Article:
While offering a high-level of service to attract passengers presented with a clear choice between modes is obviously desirable, rail operators face a number of challenges to deliver these objectives. Providing an onboard Wi-Fi service is one way of achieving this with many long-distance bus operators, which offer poorer journey times compared with rail, now offering free Wi-Fi hotspots as a standard service.
Rail operators are following suit with rolling stock upgrades underway across Europe and the provision of these services set to be a mandatory requirement in the future. However, rail currently faces limitations in its capability to deliver a reliable onboard Wi-Fi service. The rollout of infrastructure that offers mobile broadband and Long-Term Evolution (LTE) 4G is incomplete, and in areas where the service is available, a high number of Wi-Fi users accessing the service limits the browsing speed.
Current wireless capabilities also vary between countries; in Scandinavia and the Netherlands connections are generally good, while in Germany all high-speed trains are now fitted with Wi-Fi in first class with second class set to follow by the end of 2016. In Britain, the government requires free connectivity on all trains operating in England and Wales from 2017. Yet many other countries are not making the same level of commitment to deliver universal connectivity and this is an important issue that railways, telecommunication providers and states must solve.
Data availability is also patchy at present, particularly in Eastern Europe. An open system where all operators from all modes share information to the benefit of all is desirable because it will increase trust from passengers seeking the best journey, with people increasingly receiving this information via their smartphone.
In return, information derived from these sources can inform smart intelligence or "big data" systems, which help operators to target specific customers and enhance their service. Freedom of availability and use of this data is clearly in the public interest but how this actually takes place in practice remains under discussion. Concerns surround data ownership and sovereignty as well as whether open data is actually beneficial to transport companies as well as the associated implications surrounding a "loss of control."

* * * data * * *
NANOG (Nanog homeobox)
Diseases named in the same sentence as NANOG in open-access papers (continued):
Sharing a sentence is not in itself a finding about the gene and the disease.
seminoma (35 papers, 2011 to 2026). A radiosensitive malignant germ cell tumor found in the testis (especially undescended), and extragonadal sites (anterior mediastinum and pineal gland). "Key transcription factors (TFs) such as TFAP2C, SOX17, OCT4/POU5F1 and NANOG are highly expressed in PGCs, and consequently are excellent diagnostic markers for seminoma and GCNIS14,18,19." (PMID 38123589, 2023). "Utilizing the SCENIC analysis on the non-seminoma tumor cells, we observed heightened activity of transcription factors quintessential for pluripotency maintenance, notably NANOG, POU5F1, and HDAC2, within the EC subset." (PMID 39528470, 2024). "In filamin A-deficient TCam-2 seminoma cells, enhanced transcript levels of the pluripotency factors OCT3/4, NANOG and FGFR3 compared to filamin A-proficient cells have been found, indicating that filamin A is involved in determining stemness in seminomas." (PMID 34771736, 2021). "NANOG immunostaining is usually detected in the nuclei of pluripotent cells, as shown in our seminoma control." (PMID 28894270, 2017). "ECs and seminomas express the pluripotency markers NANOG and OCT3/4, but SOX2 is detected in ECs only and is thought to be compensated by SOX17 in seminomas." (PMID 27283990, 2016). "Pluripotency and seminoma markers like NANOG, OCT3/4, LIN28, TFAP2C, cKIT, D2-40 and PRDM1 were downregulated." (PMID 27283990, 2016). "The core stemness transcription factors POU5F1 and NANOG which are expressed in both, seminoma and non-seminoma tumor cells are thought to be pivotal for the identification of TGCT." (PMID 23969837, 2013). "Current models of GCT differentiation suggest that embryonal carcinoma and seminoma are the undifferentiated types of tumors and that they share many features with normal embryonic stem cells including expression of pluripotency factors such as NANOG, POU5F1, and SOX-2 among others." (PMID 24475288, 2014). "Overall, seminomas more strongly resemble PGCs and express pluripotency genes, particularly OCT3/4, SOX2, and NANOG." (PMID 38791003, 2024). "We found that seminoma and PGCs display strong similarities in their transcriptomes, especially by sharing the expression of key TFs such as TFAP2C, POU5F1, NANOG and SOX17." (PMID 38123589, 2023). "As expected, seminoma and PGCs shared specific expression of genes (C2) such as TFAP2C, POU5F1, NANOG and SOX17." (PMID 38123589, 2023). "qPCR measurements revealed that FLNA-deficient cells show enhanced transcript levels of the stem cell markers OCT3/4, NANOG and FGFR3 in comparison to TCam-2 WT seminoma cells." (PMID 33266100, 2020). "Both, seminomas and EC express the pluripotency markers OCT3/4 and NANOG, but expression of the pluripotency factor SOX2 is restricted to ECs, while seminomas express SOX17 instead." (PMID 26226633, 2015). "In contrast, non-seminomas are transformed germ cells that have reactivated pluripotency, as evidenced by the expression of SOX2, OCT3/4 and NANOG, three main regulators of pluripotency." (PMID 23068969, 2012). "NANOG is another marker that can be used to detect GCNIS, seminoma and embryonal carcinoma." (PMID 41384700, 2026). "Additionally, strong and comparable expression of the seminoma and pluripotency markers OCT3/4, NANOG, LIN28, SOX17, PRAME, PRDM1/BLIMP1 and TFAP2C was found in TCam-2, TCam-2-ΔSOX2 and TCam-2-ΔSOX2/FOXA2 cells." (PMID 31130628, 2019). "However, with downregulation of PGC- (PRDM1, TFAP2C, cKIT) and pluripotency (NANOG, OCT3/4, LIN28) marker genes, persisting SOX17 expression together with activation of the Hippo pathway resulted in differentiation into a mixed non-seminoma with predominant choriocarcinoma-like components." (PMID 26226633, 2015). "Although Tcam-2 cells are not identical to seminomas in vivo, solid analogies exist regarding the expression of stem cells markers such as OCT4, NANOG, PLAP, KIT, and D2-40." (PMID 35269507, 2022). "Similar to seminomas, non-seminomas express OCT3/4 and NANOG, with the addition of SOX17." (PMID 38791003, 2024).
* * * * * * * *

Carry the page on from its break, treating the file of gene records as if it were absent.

However, there are examples of operators which are providing free and unlimited access to their traffic data and route information to the benefit of their passengers.
Following New York Metropolitan Transportation Authority's (MTA) release of its timetable, station and line extension data a flood of third-party smartphone applications with various functionalities emerged on the market. Along with a range of comprehensive journey planner applications, other creative apps include "Train Smoker," which can tell a user how much time they have to smoke before the next train arrives and "Exit Strategy" which shows the best locations to board or exit a specific train to minimise waiting times. MTA has since awarded prizes to the developers of the best applications through the annual MTA App Quest and provides links to relative apps across various operating systems from its website.
While this trend is encouraging, operators are advised against developing apps as a means to generate additional revenue. The public willingness to pay remains low because there is a general conception that these applications are free because the information is readily available elsewhere. Instead app usage should be considered as a means to reduce costs as it potentially can limit the number of ticket machines, ticket counter staff and timetable print products required. A synonymous example in the telecommunications industry is the huge reduction in public pay phones following the growth of the mobile phone. Yet with the smartphone evolution not yet complete, it is too early to speculate on an optimal funding model for ITS investments that provide a fair distribution of costs.
While coordination efforts for ITS initiatives do clearly exist, more EU countries and regions should engage with this process and provide their traffic data to facilitate the provision of seamless and transnational traffic information.
Providing transport services and information such as service updates, ticket reservations and payments, and real-time travel information via smartphones is a critical step. It is now up to railways and public transport providers to look beyond their competitive instincts and play an active role in facilitating this shift, which will enhance the journey experience for passengers and strengthen public transport as a whole.
Public transport operators or regional transport associations: offer data from timetables and real-time service information through in-house smartphone applications. German Rail (DB) has taken this a step further by founding a new start up for its smartphone-based business, Qixxit.
Cross regional initiatives/ associations: Several regional public transport operators and/or associations are combining their local information into joint apps/platforms. For example OEFFI offers real-time information about the next bus/tram stops and door-to-door travel plans with interactive network maps in 11 European countries, but not all regions and towns.
Automotive: With car sharing set to increase, some car sharing providers and car manufacturers have developed mobility apps to boost contact with customers. "Moovel" is designed for passengers in congested urban areas in Germany and combines offerings from transport providers, including car sharing, bike rental, and public transport.
IT/platform providers: Some providers are extending Google Maps, a road-based visualisation, to other modes of transport on an international scale. These include GoEuro, EU-Spirit and Citymapper, which covers Paris, London, Berlin, and New York.